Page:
Cannondale Trigger 4 Review
The Cannondale Trigger series is classified as “OverMountain”, which, in non-marketing speak, means that it is capable of basically taking you anywhere you want to go in performance and style. The Trigger 4 sits at the beginning of the lineup, providing a journeyman’s build of quality and reliable components, and most notably a trick rear shock co-developed with Fox that, with the flick of a switch, gives you a travel boost from a respectable 85mm on the trail to a hefty 140mm for the ride down. The Trigger sits squarely in our sights of finding the perfect “do-everything” bike that will unleash the cycling explorer in us all.
You may associate Cannondale with its unique suspension fork, the “lefty” with only one main stanchion that performs better than it looks, but not all of them are equipped as such. Cannondale has always been engineering-driven and typically enjoys taking matters into its own hands, resulting in a storied history of racing success and a huge and loyal following. Think of a Cannondale rider as a Volvo owner: following the beat of a crisper-sounding, better-engineered drum (there is a long and wonderful history between the two companies, FYI)
If you’re looking for a trail bike with a bit of a bite to help you get back down without giving up too much in the way of performance, you owe it to yourself to take a ride on the Trigger. The Trigger line starts at the “4” with a price tag of $3,140 USD, and skyrockets to a $10k + edition called the “Carbon Black Inc.”, which is basically a tricked-out stealth bomber; some of you may be familiar with its twin, the SR-71 Blackbird fighter jet.
The Trigger is equipped with a few notable performance pieces. Its “quiver-killer” approach sees a rear shock, affectionately called the DYAD RT2 Dual Shock , that is essentially two shocks fused together, allowing for switchable modes between 85mm (Elevate) and 140mm (Flow) with a thumb-actuated lever on the handlebars (more on the shock later). Equip this bike with a dropper seat-post, a dual-travel rear shock, selectable modes on the Fox Float fork, 650b wheels to handle any terrain and enough gears (30) to attack any kind of landscape imaginable, and you can start to see the goals of the Trigger lineup: to ride anything. Since the rear suspension designs have all pretty much been dialed to near perfection, manufacturers must now look to improving suspension technology (and work directly with their partners, as seen with this bike) and geometry-shifting capabilities to keep hunting for that perfect ride.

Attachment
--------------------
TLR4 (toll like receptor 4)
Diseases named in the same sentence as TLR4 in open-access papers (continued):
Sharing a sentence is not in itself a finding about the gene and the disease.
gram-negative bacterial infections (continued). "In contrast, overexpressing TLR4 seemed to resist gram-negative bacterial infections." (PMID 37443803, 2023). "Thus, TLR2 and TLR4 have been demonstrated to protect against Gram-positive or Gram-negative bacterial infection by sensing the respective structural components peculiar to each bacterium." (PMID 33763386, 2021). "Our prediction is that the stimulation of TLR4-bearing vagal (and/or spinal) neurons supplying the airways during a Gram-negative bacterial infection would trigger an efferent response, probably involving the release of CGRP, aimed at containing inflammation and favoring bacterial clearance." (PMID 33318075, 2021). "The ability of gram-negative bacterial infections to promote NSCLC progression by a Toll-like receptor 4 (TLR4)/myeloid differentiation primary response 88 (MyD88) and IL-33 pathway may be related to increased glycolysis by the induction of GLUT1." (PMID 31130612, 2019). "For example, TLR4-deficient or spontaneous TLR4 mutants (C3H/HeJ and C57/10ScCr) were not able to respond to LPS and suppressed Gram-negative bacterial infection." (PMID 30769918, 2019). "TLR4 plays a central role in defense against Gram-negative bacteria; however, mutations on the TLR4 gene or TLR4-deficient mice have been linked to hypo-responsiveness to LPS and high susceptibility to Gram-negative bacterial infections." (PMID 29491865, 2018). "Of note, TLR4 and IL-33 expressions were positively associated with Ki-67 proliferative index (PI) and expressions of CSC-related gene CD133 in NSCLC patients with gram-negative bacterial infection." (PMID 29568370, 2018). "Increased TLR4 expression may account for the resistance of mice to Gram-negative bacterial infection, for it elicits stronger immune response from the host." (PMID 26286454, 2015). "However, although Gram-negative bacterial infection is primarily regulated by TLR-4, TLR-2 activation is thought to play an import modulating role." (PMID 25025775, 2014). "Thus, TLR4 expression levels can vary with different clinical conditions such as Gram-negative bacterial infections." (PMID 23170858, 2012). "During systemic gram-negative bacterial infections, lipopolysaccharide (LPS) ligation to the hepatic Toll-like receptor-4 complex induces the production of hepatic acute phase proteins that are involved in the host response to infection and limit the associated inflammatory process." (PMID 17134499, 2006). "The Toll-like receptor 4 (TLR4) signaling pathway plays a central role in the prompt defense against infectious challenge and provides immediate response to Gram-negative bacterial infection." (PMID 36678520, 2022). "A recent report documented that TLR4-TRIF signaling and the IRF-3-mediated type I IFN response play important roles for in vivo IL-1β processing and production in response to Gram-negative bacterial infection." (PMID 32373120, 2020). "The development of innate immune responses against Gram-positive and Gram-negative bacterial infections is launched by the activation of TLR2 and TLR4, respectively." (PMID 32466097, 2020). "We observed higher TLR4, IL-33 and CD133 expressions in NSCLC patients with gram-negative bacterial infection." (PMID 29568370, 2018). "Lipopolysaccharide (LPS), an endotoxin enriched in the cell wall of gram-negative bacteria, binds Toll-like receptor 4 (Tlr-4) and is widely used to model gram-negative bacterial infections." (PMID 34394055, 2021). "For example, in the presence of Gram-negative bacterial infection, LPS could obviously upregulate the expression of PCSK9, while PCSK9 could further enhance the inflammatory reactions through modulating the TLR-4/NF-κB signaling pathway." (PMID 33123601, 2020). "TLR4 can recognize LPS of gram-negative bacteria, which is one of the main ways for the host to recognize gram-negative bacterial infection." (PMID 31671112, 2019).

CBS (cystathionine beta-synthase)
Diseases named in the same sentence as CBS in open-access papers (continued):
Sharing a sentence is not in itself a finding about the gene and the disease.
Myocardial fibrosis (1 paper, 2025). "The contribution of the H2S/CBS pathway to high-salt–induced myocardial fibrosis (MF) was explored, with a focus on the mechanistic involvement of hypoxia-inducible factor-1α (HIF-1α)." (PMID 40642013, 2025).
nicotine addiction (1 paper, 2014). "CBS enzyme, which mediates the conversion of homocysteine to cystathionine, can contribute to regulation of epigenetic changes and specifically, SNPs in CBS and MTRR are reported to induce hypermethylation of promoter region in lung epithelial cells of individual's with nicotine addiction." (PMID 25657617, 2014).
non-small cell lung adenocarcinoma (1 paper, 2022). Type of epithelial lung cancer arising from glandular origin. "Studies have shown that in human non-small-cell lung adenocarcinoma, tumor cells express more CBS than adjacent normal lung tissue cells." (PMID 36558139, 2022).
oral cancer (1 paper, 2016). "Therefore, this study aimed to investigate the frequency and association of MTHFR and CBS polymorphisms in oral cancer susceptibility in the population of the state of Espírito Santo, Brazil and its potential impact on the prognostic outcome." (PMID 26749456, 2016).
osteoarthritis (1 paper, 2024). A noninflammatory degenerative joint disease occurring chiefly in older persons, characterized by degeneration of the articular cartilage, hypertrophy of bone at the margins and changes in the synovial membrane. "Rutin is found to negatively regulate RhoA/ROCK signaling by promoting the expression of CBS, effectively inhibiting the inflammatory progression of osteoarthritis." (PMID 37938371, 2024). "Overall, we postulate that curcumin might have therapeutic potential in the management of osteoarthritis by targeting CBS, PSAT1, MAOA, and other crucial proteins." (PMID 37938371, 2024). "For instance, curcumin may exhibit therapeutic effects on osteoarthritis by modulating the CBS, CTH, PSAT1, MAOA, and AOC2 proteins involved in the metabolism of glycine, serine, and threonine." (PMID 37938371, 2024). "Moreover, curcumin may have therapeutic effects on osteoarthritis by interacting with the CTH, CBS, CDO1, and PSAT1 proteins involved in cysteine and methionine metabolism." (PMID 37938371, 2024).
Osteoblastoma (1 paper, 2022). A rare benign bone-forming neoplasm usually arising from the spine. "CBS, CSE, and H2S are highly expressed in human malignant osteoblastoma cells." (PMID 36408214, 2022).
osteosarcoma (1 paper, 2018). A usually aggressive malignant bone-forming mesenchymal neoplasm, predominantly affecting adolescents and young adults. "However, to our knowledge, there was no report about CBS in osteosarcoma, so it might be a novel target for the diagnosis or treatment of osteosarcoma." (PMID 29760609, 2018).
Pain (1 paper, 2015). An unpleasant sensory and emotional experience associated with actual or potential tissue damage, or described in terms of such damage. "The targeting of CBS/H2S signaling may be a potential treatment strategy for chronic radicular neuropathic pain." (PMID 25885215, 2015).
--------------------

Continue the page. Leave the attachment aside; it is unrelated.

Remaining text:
The baby blue shines bright, and its price point is the most reasonably attainable without sacrificing quality and durability. Decently equipped with a Fox Float 32 fork, Shimano SLX brakes and a mixed bag of Shimano drivetrain parts, Formula hubs and WTB tires, there’s not a whole lot to change right out of the box, which we are huge fans of. Just ride.
The highlights of the package include Shimano SLX brakes (180mm rotors up front), the pinnacle of price-to-performance ratio and fantastic in power and feel. The Shadow SLX derailleur rounds out the kit with matching shifters. The Deore 3×10 drivetrain offers a ton of gear choices, hinting at its XC intentions.
Up front, a Fox EVO Float 32 140mm handles impact duty with an air spring, rebound adjust and three travel modes of trail, climb and descent. A solider in performance, the fork handles trail duty admirably but wanders a bit on the rough stuff; it’s tough to find a good fork at this price point, and we much prefer the 34mm size for a little more rigidity.
The heart of the Trigger is the co-developed rear shock, the Fox DYAD RT2. The shock allows the user to quickly and effortlessly change travel modes from 85mm when tracking on level ground, to 140mm when you need a little bit of a buffer between you and the dirt. It’s a dual-chamber air system with rebound adjust. Another feature of the travel changes is the “Attitude Adjust Geometry” that, when in 140mm, drops the bottom bracket and changes the head and seat angles to allow for easier descent. Flip the switch to return to trail settings and gain back some geometry.